Feeling the heat from athleisure’s blazing success, jeansmakers have been changing tack in recent seasons, introducing cropped styles that give a leg-up to what’s below. Now though, after several years of pinrolled jeans, menswear’s best-dressed are turning to the turn-up en masse, and for good reason.
“By turning up the hem of your jeans, you add a completely different shape to your overall look,” says Abraham. “Because the hem of most jeans never usually sits perfectly above your ankle, a turn-up stops them bunching up above the shoe and exposes a bit of ankle, giving more of a tapered look.” So turn-ups aren’t just an exercise in adding interest to a look, they’ll stop cankles in their tracks, too.
Turn-ups work best on rigid denim that will more easily retain folds. Try it with a pair of indigo selvedge jeans before finishing with rugged worker or Chelsea boots while it’s still cold, then sneakers when your ankles can handle the breeze.
As with any enduring men’s staple, each season means subtle tweaks to a winning formula. But not even the biggest denimheads saw dad denim coming.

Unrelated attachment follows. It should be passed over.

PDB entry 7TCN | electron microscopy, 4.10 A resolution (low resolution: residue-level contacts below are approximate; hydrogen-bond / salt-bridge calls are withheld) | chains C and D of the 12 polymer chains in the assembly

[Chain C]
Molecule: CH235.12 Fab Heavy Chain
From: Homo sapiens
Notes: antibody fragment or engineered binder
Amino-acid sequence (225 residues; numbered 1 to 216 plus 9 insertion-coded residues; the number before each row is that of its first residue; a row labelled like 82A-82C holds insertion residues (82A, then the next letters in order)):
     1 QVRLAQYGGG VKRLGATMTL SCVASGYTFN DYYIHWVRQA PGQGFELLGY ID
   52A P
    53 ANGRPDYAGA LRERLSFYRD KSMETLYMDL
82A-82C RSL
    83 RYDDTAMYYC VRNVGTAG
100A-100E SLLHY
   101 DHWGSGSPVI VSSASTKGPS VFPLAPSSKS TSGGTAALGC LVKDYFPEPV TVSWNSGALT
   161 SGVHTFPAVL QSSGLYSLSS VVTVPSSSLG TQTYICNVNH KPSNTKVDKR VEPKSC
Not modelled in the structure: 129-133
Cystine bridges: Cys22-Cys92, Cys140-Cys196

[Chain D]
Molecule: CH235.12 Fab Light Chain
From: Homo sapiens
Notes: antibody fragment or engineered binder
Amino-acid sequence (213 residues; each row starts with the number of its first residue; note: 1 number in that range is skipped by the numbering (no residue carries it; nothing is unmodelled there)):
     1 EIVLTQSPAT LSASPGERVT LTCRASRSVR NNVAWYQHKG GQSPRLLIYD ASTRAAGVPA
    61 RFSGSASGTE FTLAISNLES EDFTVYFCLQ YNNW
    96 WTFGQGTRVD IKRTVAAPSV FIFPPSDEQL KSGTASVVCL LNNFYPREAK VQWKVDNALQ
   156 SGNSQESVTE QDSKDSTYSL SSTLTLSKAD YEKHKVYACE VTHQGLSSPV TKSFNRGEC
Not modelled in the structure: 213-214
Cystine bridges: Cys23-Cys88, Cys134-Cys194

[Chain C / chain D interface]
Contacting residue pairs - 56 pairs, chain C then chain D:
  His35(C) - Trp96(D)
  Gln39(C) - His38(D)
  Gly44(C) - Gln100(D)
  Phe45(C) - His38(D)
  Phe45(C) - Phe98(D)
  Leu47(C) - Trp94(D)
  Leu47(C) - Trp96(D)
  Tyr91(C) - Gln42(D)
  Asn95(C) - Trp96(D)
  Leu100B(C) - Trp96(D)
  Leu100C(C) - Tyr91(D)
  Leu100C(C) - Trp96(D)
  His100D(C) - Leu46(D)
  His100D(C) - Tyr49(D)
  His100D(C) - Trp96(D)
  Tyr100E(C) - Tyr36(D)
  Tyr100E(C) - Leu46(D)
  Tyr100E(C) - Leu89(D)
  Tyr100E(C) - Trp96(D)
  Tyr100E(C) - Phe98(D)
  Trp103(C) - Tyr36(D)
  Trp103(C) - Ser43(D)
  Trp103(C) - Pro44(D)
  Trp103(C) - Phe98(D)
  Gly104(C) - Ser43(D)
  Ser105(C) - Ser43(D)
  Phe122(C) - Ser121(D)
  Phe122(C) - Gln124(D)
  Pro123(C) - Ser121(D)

Unsurprisingly, a lot can go wrong with this trend. Think of that loose, slightly faded pair your old man wears when he’s cutting the hedges and you’re on the right track; think Simon Cowell and you’ve gone one step too far. Rewind immediately.
“The resurgence of dad denim is one that’s been championed by high-end designers – it’s all about an unfussy, unpretentious look, even if the price tag suggests otherwise,” says Reiss brand stylist Paul Higgins. Fortunately, the high street has also muscled in with affordable styles, so you don’t have to drop a mint to look intentionally normal.
It’s a denim shade that works particularly well with normcore stablemates like boxy overshirts and colour block tees. In short: if it looks relaxed and basic, you’re doing dad denim right. Just leave the dance moves at home.